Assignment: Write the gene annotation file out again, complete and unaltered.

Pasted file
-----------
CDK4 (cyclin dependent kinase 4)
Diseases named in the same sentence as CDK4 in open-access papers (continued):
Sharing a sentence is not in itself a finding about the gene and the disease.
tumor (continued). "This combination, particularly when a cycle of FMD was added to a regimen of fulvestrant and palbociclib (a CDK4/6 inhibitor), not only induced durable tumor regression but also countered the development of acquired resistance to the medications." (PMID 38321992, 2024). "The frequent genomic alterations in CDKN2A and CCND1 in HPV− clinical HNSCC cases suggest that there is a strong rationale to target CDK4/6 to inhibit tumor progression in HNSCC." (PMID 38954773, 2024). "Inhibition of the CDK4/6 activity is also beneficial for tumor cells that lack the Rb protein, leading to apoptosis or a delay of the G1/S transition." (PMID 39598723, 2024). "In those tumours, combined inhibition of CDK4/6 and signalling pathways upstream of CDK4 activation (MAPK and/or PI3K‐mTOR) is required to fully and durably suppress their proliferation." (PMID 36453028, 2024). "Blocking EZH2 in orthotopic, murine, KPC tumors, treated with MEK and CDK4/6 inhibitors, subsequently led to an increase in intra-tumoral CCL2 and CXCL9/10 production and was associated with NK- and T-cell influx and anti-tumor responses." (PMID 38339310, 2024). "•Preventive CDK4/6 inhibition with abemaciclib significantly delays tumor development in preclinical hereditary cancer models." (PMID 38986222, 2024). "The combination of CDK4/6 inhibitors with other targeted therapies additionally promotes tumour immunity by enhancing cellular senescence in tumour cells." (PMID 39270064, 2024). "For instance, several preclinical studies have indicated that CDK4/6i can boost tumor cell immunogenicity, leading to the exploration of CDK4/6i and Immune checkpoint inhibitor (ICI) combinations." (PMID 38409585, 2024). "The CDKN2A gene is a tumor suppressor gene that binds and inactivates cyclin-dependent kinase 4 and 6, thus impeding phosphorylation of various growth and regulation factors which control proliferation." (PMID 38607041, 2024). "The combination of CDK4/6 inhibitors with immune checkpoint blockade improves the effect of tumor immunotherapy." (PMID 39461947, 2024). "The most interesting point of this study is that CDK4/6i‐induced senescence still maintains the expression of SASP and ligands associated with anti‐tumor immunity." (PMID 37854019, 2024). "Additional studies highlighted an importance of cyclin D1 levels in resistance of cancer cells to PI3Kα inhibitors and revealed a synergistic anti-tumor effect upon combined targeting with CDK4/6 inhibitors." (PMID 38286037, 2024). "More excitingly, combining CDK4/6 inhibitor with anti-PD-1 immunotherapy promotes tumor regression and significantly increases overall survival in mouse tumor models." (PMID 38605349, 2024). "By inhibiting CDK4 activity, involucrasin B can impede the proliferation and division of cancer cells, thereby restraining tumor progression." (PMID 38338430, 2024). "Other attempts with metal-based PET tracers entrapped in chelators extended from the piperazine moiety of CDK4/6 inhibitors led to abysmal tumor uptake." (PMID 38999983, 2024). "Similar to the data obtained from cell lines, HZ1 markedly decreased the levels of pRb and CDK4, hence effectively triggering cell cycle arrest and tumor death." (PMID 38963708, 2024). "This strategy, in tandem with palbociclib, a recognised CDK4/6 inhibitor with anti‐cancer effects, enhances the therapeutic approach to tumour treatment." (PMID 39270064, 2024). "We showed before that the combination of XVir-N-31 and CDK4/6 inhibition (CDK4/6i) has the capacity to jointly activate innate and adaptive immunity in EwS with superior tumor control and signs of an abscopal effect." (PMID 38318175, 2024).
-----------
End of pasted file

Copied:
CDK4 (cyclin dependent kinase 4)
Diseases named in the same sentence as CDK4 in open-access papers (continued):
Sharing a sentence is not in itself a finding about the gene and the disease.
tumor (continued). "This combination, particularly when a cycle of FMD was added to a regimen of fulvestrant and palbociclib (a CDK4/6 inhibitor), not only induced durable tumor regression but also countered the development of acquired resistance to the medications." (PMID 38321992, 2024). "The frequent genomic alterations in CDKN2A and CCND1 in HPV− clinical HNSCC cases suggest that there is a strong rationale to target CDK4/6 to inhibit tumor progression in HNSCC." (PMID 38954773, 2024). "Inhibition of the CDK4/6 activity is also beneficial for tumor cells that lack the Rb protein, leading to apoptosis or a delay of the G1/S transition." (PMID 39598723, 2024). "In those tumours, combined inhibition of CDK4/6 and signalling pathways upstream of CDK4 activation (MAPK and/or PI3K‐mTOR) is required to fully and durably suppress their proliferation." (PMID 36453028, 2024). "Blocking EZH2 in orthotopic, murine, KPC tumors, treated with MEK and CDK4/6 inhibitors, subsequently led to an increase in intra-tumoral CCL2 and CXCL9/10 production and was associated with NK- and T-cell influx and anti-tumor responses." (PMID 38339310, 2024). "•Preventive CDK4/6 inhibition with abemaciclib significantly delays tumor development in preclinical hereditary cancer models." (PMID 38986222, 2024). "The combination of CDK4/6 inhibitors with other targeted therapies additionally promotes tumour immunity by enhancing cellular senescence in tumour cells." (PMID 39270064, 2024). "For instance, several preclinical studies have indicated that CDK4/6i can boost tumor cell immunogenicity, leading to the exploration of CDK4/6i and Immune checkpoint inhibitor (ICI) combinations." (PMID 38409585, 2024). "The CDKN2A gene is a tumor suppressor gene that binds and inactivates cyclin-dependent kinase 4 and 6, thus impeding phosphorylation of various growth and regulation factors which control proliferation." (PMID 38607041, 2024). "The combination of CDK4/6 inhibitors with immune checkpoint blockade improves the effect of tumor immunotherapy." (PMID 39461947, 2024). "The most interesting point of this study is that CDK4/6i‐induced senescence still maintains the expression of SASP and ligands associated with anti‐tumor immunity." (PMID 37854019, 2024). "Additional studies highlighted an importance of cyclin D1 levels in resistance of cancer cells to PI3Kα inhibitors and revealed a synergistic anti-tumor effect upon combined targeting with CDK4/6 inhibitors." (PMID 38286037, 2024). "More excitingly, combining CDK4/6 inhibitor with anti-PD-1 immunotherapy promotes tumor regression and significantly increases overall survival in mouse tumor models." (PMID 38605349, 2024). "By inhibiting CDK4 activity, involucrasin B can impede the proliferation and division of cancer cells, thereby restraining tumor progression." (PMID 38338430, 2024). "Other attempts with metal-based PET tracers entrapped in chelators extended from the piperazine moiety of CDK4/6 inhibitors led to abysmal tumor uptake." (PMID 38999983, 2024). "Similar to the data obtained from cell lines, HZ1 markedly decreased the levels of pRb and CDK4, hence effectively triggering cell cycle arrest and tumor death." (PMID 38963708, 2024). "This strategy, in tandem with palbociclib, a recognised CDK4/6 inhibitor with anti‐cancer effects, enhances the therapeutic approach to tumour treatment." (PMID 39270064, 2024). "We showed before that the combination of XVir-N-31 and CDK4/6 inhibition (CDK4/6i) has the capacity to jointly activate innate and adaptive immunity in EwS with superior tumor control and signs of an abscopal effect." (PMID 38318175, 2024).